Magadan is a vast port town between Gertner and Nagaev Bay on the Sea of Okhotsk in northeastern Russia. It was founded in 1929 and, along with neighbouring Kolyma, is was the notorious centre of Stalin’s gulag camps. It was believed to be the coldest inhabited place on earth among prisoners, who feared the ill-fated journey across Russia. Today, the region is known for its rich fishing industry and gold mining. Winters here last from October to June, with temperatures plummeting to -30 degrees. It is in these icy conditions that winter swimmers dive into freezing waters — all in the name of tempering health. Evgeniy Serov’s photographs capture the resolve of winter swimmers and the communal nature of the sport. For these “walruses”, as they’re commonly referred to in Russia, winter swimming is a way of life.
Serov’s portraits depict the phlegmatic disposition of winter swimmers, who stoically fill the centre of the frame. The soft bluish-white hues of the photographs are deceivingly clement. During the height of swimming in January and February, the “walruses” will dive into water regardless of the temperature — in fact, they believe that the colder the weather outside, the warmer the water will be.
Magadan’s half-a-century-old swimming club sees winter swimmers meet every Sunday for training sessions on Nagaev Bay. Founder Gennady, pictured in the black hat, headed the winter swimming club in Magadan until 2020, when he passed away. According to Gennady, swimmers would be ready to dive into the water after three months of training under his guidance.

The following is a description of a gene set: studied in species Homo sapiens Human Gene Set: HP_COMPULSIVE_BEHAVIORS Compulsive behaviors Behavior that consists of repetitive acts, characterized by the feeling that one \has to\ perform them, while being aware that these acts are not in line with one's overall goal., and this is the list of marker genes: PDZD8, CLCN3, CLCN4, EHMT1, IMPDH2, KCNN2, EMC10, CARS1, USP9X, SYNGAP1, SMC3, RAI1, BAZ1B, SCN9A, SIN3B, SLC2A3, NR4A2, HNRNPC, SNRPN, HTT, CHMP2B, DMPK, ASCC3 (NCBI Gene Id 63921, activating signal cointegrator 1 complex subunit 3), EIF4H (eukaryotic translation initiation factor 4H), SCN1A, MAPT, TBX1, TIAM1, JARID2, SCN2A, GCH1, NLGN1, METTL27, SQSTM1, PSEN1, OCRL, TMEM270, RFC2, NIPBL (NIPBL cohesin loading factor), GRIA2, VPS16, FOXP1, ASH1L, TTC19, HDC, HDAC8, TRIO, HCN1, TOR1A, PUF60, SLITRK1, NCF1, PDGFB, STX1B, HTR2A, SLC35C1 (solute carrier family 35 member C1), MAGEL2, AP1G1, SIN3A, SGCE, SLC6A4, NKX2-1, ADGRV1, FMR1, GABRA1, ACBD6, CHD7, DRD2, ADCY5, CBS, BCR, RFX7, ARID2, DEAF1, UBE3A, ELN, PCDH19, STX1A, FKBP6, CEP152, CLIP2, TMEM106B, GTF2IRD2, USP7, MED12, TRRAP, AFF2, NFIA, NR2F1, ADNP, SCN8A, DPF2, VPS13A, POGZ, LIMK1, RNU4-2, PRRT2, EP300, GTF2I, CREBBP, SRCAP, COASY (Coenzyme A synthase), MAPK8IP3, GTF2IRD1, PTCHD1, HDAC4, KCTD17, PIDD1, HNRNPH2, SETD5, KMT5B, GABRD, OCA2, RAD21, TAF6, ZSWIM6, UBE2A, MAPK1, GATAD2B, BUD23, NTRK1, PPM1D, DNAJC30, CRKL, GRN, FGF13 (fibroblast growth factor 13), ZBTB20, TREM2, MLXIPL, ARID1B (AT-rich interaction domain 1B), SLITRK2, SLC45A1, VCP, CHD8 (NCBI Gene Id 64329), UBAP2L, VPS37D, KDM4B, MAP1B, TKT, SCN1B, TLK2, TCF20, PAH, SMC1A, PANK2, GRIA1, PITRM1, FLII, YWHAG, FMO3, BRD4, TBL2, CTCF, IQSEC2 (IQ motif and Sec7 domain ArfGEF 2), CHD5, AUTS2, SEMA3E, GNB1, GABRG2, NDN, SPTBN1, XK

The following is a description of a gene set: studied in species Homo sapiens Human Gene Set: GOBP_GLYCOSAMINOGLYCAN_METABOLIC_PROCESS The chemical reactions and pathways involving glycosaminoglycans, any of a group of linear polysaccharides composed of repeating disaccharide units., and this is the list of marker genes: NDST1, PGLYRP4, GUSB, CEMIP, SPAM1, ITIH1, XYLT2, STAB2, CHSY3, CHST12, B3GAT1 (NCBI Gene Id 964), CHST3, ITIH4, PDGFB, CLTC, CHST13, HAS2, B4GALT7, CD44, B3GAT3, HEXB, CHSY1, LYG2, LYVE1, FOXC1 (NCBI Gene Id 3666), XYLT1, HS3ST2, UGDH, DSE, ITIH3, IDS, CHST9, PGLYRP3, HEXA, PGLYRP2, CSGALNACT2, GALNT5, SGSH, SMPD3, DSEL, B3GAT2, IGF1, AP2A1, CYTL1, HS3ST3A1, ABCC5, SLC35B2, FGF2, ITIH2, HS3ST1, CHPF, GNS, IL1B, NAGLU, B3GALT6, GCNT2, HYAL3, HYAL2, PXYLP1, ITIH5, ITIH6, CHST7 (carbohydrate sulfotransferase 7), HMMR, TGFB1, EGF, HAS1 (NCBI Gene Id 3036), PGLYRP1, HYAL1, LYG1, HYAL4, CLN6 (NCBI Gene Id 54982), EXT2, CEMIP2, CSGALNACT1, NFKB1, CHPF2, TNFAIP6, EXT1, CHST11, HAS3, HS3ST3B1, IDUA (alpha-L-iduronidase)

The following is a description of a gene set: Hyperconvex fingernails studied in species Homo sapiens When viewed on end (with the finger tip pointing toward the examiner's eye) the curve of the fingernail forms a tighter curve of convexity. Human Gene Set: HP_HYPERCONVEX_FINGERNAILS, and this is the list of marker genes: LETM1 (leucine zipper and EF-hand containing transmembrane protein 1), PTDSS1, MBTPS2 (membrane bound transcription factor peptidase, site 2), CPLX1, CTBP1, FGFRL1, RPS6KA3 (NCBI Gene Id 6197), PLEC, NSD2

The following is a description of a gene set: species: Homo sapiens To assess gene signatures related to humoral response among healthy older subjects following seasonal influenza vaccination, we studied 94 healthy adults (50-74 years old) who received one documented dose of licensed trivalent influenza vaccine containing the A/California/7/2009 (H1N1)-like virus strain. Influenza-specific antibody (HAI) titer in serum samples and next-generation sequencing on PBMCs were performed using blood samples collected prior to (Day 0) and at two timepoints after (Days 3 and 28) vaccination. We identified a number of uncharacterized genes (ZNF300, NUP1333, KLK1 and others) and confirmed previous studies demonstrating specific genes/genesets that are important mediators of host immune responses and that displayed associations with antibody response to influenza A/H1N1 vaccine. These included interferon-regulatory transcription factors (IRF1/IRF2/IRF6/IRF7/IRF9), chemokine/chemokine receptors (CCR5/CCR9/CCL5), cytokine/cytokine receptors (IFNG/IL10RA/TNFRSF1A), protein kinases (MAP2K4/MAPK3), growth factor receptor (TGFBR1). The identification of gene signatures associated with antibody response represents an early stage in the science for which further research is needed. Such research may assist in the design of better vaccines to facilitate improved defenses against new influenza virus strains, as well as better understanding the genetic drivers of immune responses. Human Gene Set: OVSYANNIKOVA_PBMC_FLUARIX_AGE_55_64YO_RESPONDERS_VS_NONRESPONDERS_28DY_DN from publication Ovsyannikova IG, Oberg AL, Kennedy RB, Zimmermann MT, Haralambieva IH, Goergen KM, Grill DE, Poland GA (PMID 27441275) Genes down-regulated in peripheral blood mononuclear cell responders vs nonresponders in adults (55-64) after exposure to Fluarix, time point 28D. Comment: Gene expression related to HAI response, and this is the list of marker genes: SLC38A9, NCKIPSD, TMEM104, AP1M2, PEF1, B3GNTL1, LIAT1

Magadan native Serov worked on the project for almost a year and took visual inspiration from Dutch photographer Rineke Dijkstra, whose Beach Portraits series portrays gawky teenagers standing in their swimwear in the early 1990s. While Dijkstra’s portraits contrast adolescent awkwardness with a somewhat surreal seaside backdrop, Serov’s winter swimmers are candid, confident, and serene against the niveous landscape, reflecting the psyche of Magadan’s “walruses”.
“I took the portraits at the moment when the ‘walruses’ emerge from the hole in the ice, before each protagonist had a chance to towel themselves off,” Serov explains. After coming out of the water, the skin often feels itchy and teams with heat — it is perhaps the most revealing state, when the swimmer realises their physical and emotional condition. To truly capture the spirit of winter swimmers, Serov went to training sessions in the autumn when the sea was unfrozen. “I attended classes on the beach every week. I joined the swimmers for their warm up, showered in cold water, all to understand what drives these people to pursue this lifestyle,” he told The Calvert Journal. Before training begins, a hole is made in the thick sheets of ice covering the Sea of Okhotsk. Small pieces of snow are removed from the ice hole with a special device to prevent injuries while climbing in.
We would expect swimmers to be wearing full wetsuits given the bitingly cold weather, yet the choice to wear bathing suits is indicative of the normalcy of winter swimming in the northern regions. Many have acclimatised to the water after training. Daria, pictured in a colourful pink and purple summer bikini, has been swimming for several months, and believes it revitalises her health and energy levels. Vladimir, photographed in green and white briefs, is a fishing and hunting enthusiast who spends much of his summer in the taiga. For him, the swimming club has solidified friendships built over many years of training together. While Magadan’s gelid waters and powdery panoramas point to its relentless climate, Serov manages to capture idyllic conditions for winter swimmers and the essence of community among Magadan’s “walruses”.